on 12 January 2006
Love, sex, death, friendship, illness, and pain - it's all here; boldly expounded on in Mary Gaitskill's disturbing and exquisitely written Veronica. Writing as though she is single-handedly redefining the genre of literary fiction, Gaitskill has written a compelling and persuasive story of a seemingly incompatible friendship in the age of AIDS.
Alyson first meets Veronica when she's working as a temp for an ad agency in New York City. Initially a little too forward, brash, and a little too hard to handle, Alyson is hesitant to befriend the slightly heavyset older woman who has difficulty making friends and is, at least to Alyson's eyes, an unmitigated fashion disaster.
When Veronica confides that she has contracted HIV from Duncan - her self-confessed bisexual boyfriend - Alyson, with a mixture of pity, compassion, and perhaps even love, adopts this abrasive, prissy, uncompressing woman, who doesn't know when to keep quiet, "she has a lot of smart cracks stored up. She needed them, when she didn't have them, she was naked and everybody saw."
But Alyson's friendship of Veronica is only part of the story: Gaitskill steadily charts Alyson, from her journey as a fashion model in decadent Paris and Manhattan of the 1980's, to her a claustrophobic childhood in suburban New Jersey, complete with an uncommunicative, reserved father, a wayward, nervy mother, and two very ordinary sisters.
We are first introduced to Alyson when she's fifty, the decadent hedonistic life of a model - the coke, the sex, the parties, and the beautiful people - a thing of the past. Now she's living a sad life, full of pain, she's lost her looks and is on disability, plagued by chronic arm and neck pain, with only her best friend John to pity her, "a beautiful girl in a ruined face," forever broken with age and pain coming through the cracks.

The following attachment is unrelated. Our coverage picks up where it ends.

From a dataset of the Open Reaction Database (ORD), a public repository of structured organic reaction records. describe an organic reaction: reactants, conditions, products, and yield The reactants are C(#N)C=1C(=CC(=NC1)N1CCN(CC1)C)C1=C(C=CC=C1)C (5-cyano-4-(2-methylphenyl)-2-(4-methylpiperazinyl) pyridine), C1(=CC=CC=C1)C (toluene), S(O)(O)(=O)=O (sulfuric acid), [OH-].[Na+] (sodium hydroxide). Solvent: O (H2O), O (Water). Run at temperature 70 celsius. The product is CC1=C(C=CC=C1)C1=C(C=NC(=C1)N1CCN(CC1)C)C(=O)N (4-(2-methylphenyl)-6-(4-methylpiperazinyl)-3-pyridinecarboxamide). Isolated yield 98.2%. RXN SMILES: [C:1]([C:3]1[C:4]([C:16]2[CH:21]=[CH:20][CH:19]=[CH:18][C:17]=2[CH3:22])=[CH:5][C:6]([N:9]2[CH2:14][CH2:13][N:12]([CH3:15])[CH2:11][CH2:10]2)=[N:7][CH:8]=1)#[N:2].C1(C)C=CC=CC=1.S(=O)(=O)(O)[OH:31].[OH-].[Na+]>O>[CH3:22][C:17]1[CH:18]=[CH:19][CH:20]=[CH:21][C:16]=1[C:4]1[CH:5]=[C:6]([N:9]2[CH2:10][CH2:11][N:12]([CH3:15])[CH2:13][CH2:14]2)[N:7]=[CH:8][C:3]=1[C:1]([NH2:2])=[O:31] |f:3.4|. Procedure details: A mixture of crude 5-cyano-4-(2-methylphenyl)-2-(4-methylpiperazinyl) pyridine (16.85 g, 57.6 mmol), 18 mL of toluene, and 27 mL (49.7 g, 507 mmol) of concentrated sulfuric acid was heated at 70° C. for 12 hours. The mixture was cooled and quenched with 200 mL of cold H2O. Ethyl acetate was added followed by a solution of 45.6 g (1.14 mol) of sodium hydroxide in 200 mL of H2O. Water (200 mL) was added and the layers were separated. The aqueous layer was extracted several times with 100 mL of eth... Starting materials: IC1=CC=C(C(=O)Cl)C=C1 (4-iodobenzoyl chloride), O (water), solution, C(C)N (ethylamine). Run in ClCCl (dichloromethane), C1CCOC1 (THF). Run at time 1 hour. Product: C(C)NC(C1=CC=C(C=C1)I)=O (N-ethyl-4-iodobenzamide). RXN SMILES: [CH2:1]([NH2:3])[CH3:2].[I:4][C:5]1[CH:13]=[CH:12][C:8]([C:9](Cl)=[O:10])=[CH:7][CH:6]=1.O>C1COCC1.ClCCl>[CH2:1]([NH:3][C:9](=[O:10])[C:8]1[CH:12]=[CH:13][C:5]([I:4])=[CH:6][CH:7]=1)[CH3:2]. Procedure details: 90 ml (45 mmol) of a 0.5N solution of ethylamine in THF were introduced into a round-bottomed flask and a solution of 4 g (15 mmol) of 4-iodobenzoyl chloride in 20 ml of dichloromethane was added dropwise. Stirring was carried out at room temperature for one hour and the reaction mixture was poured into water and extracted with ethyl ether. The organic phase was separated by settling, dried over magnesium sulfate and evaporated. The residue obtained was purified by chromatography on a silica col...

It is only natural that Alyson cling to something familiar, remembering her friendship with Veronica with a kind of whimsical regret; Veronica certainly wasn't the center of her life, but she was always there, and she was the loyal person to fall back on. The recollection of her not only helps Alyson cope with her pain, but also provides the story's central mirror image - whilst Alyson was carried way, Veronica's friendship ultimately provided the only solid bedrock of her life.
This novel is all about memory and the search for connection, perhaps even for love. Alyson aches for a meaningful relationship, for some kind of bond with someone. Her problem is that she's constantly looking at people in her life as objects without specific functions, circulating in a world where the physical beauty is all, she wants to know people and to love, but she's developed a "habit of distance," that has become so deep, she doesn't know how to be with another person. Even when Veronica is near death's door, silently suffering, Alyson is quick to pass brittle and frail judgments about her.
Most of the characters in Veronica are unlikable, but it is to Gaitskill's enormous talents as a writer that she can expose their very real human flaws, and indeed create certain sympathies for their plight. Alyson is an utterly fascinating character, she seems to be suspended forever on an imaginary brink, eyes dimmed and looking at nothing. In Veronica the author has created a complex women who gradually realizes that there is a senselessly "disordered world" that is "slowly being taken from her. "
Elegantly written, the characters in Veronica are constantly living on the verge, but they also fully embrace their fates, whether it is chronic pain, a life of bad luck, or even certain death from an incurable disease, or just plain sadness - "sadness brimmed; it bore up my hate like water bears ice and carried it away." Their complicated relationships are ripe with anguish, lonesomeness, and neglect, but there's also an undeniable vestige of hope and optimism in this profound work of contemporary literary fiction. Mike Leonard January 06